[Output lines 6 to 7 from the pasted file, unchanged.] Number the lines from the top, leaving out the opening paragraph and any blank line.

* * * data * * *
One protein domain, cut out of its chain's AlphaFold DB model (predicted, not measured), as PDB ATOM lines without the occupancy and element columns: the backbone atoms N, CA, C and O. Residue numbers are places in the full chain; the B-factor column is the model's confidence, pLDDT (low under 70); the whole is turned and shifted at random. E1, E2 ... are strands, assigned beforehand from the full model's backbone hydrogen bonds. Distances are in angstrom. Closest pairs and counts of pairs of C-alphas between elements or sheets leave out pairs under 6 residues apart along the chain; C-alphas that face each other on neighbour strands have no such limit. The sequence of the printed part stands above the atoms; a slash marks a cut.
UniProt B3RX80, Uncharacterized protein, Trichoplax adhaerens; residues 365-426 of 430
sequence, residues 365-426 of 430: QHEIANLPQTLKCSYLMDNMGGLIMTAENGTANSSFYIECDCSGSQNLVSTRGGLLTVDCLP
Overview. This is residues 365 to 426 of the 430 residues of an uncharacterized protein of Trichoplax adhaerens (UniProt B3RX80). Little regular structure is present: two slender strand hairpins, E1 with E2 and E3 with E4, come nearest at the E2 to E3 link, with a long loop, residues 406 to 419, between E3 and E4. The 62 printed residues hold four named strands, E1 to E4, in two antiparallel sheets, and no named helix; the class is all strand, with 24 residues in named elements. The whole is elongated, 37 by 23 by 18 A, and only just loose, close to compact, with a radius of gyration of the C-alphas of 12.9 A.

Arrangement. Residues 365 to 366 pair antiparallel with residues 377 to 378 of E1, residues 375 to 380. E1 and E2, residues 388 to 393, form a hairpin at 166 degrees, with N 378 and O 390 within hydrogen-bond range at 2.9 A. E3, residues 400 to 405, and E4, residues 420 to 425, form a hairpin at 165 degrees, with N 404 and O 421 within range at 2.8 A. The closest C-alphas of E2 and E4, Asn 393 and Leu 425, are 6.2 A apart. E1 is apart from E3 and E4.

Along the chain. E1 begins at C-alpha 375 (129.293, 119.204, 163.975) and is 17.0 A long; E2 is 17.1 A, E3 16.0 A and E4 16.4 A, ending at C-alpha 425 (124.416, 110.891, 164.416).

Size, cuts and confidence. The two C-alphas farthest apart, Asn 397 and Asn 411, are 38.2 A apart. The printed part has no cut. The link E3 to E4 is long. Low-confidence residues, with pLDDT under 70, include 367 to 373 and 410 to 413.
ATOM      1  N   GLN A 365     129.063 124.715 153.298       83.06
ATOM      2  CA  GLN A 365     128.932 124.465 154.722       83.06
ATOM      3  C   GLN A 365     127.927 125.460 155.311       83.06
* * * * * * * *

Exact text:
Size, cuts and confidence. The two C-alphas farthest apart, Asn 397 and Asn 411, are 38.2 A apart. The printed part has no cut. The link E3 to E4 is long. Low-confidence residues, with pLDDT under 70, include 367 to 373 and 410 to 413.
ATOM      1  N   GLN A 365     129.063 124.715 153.298       83.06